Review of The Youngest Sister

The Youngest Sister The Youngest Sister
by Suniyay Moreno; illus. by Mariana Chiesa; trans. from Spanish by Elisa Amado
Primary    Aldana Libros/Greystone Kids    40 pp.    g
5/22    978-1-77164-875-2    $18.95

In the Andean mountains of Argentina, five-year-old Picu sets off on a trek to Doña Ciriaca’s house to borrow “the flavor bone” that is shared among the Quechua families in the surrounding foothills and used to flavor soup. Picu’s mother, with many children to feed, instructs Picu (“the shusca—the smallest sister”) not to delay and to return before noon, in time to prepare the day’s supper, or face punishment. Moreno establishes a folkloric narrative arc in the voice and style of Argentinian Quechua storytelling (per the translator’s note). She weaves in Quechua words (a brief glossary is appended) and reveals how the land and its flora and fauna enable Picu’s successful completion of her important task: “She followed the little goat prints. There were more thorns but also more mistolas. She stopped to pick some of those reddish, sweet fruit, sucked them, and then continued along the hillside.” Immersive textured crayon illustrations (digitally modified) heighten the feeling of a sensorial wonderland, conveying Picu’s imaginative flights. For example: a “cloud of pilu-pintu butterflies” morphs into Picu with her siblings and cousins at play rendered as white-winged butterflies. Chiesa skillfully uses light to convey mood, juxtaposing the blazing yellows of the morning sun with cool violet tones of night’s intimate darkness. The story ends satisfyingly: thanks to Picu and the flavor bone, the family enjoys a delicious, nourishing soup, and Picu revels in her mother’s praise.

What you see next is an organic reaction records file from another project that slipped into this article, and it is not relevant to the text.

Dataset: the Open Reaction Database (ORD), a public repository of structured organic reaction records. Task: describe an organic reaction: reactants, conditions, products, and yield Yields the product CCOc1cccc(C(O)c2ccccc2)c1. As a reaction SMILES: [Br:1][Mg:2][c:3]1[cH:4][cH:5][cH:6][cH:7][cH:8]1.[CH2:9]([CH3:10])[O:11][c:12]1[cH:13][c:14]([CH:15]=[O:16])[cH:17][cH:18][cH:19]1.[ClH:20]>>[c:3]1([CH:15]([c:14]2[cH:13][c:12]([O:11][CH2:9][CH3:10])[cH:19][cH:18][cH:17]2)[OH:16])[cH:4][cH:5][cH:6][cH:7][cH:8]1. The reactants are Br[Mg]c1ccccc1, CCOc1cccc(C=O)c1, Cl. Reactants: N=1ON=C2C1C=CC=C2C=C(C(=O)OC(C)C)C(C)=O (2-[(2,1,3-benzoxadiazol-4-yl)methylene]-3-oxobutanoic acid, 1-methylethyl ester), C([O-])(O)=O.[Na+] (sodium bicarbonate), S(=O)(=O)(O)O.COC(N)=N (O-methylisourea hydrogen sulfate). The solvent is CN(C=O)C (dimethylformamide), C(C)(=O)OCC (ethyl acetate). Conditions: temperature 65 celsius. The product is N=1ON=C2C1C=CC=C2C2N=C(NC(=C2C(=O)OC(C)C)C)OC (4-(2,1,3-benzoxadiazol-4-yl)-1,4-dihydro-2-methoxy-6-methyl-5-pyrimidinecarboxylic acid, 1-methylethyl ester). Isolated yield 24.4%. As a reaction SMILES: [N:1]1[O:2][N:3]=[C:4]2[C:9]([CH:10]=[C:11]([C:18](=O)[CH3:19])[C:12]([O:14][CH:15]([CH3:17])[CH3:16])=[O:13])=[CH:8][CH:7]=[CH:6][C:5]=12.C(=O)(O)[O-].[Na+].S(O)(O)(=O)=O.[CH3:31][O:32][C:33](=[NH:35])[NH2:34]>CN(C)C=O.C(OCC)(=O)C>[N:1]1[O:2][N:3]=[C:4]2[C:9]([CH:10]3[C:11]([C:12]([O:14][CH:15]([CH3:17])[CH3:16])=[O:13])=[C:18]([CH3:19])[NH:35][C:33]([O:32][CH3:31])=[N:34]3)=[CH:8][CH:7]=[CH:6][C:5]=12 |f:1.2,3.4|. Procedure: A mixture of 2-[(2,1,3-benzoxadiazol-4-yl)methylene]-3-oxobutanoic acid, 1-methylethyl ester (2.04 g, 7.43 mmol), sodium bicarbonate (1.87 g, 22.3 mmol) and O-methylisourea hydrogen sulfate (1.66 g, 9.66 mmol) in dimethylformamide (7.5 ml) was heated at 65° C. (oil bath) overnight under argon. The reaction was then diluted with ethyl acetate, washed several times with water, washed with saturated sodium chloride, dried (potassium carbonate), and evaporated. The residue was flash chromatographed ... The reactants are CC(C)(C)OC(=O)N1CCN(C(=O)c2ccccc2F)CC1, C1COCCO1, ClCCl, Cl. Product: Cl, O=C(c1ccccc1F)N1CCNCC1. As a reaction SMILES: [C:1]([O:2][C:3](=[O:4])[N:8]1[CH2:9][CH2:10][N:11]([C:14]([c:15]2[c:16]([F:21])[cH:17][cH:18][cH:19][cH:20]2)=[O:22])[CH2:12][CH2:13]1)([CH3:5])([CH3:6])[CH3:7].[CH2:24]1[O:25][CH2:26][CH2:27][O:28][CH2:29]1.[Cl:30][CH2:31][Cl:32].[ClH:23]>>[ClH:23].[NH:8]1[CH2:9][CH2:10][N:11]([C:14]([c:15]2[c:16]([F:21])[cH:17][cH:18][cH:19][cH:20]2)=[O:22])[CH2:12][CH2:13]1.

From the July/August 2022 issue of The Horn Book Magazine.

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